Attempts to rationalise the treatment of hypertension on the basis of pathophysiological and clinical characteristics of patients, such as renin profile and age, have had minimal success in the past. More recently it has been found that the response to ACE inhibitors or calcium antagonists might be predicted on the basis of the ability of the kidney to produce kallikrein. Urinary excretion of active kallikrein is considered an index of the activity of the renal-kallikrein system and this system is thought to play an important role in modulating the effects of ACE inhibitors. In patients with low urinary kallikrein excretion the efficacy of ACE inhibitors is blunted and, on the contrary, that of calcium antagonists seems to be enhanced. Among ACE inhibitors the choice of a specific drug might also-based upon the effects of the molecule on the tissue renin-angiotensin system. In this regard lipophilic ACE inhibitors, such as ramipril, may produce a therapeutic effect at doses which are better tolerated due to greater tissue penetration.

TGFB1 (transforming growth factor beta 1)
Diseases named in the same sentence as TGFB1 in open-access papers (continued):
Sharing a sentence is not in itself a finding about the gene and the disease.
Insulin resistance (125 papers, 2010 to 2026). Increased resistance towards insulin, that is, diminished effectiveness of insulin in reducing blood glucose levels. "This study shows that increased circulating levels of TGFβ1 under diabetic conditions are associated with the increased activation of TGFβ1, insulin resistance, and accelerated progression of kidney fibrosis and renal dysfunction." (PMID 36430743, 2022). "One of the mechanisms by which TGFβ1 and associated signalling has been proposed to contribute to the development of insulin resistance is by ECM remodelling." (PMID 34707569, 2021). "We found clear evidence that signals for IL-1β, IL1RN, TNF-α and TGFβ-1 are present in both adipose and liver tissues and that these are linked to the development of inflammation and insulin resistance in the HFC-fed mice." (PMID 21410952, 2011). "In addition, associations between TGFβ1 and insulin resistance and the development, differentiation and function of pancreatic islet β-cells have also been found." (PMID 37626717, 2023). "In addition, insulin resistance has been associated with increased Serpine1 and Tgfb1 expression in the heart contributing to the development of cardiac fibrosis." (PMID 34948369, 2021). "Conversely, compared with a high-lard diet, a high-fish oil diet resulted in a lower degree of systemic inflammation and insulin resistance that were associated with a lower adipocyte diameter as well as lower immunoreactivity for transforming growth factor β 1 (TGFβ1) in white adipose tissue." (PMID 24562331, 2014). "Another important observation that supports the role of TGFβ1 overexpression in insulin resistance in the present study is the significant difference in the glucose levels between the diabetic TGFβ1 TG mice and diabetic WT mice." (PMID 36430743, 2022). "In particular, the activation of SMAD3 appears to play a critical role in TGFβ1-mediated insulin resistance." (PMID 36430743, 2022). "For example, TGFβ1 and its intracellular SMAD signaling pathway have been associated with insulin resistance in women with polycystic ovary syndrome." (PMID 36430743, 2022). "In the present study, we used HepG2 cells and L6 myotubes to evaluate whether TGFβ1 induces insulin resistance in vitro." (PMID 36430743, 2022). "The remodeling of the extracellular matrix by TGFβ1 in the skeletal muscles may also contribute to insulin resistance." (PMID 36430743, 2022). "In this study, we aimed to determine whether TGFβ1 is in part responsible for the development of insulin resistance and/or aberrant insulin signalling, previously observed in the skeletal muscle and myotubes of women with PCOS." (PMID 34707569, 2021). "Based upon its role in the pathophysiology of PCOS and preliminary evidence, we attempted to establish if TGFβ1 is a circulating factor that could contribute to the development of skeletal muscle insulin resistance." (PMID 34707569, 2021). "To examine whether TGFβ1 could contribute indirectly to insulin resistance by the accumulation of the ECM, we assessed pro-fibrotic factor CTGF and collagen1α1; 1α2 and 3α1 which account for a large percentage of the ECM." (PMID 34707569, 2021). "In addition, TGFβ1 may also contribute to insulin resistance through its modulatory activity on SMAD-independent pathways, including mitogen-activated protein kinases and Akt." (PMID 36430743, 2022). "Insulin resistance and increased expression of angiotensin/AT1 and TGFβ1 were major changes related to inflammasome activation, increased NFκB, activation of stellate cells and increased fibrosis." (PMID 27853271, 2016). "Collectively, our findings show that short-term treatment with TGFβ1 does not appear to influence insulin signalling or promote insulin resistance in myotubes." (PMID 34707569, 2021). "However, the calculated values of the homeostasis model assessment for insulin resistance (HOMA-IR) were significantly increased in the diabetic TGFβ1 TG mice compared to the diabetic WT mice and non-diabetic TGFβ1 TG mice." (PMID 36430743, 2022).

|Translated title of the contribution||Rational criteria for the choice of ACE inhibitor adapted to the individual hypertensive patient|
|Journal||Annali Italiani di Medicina Interna|
|Publication status||Published - Oct 1993|
ASJC Scopus subject areas
- Internal Medicine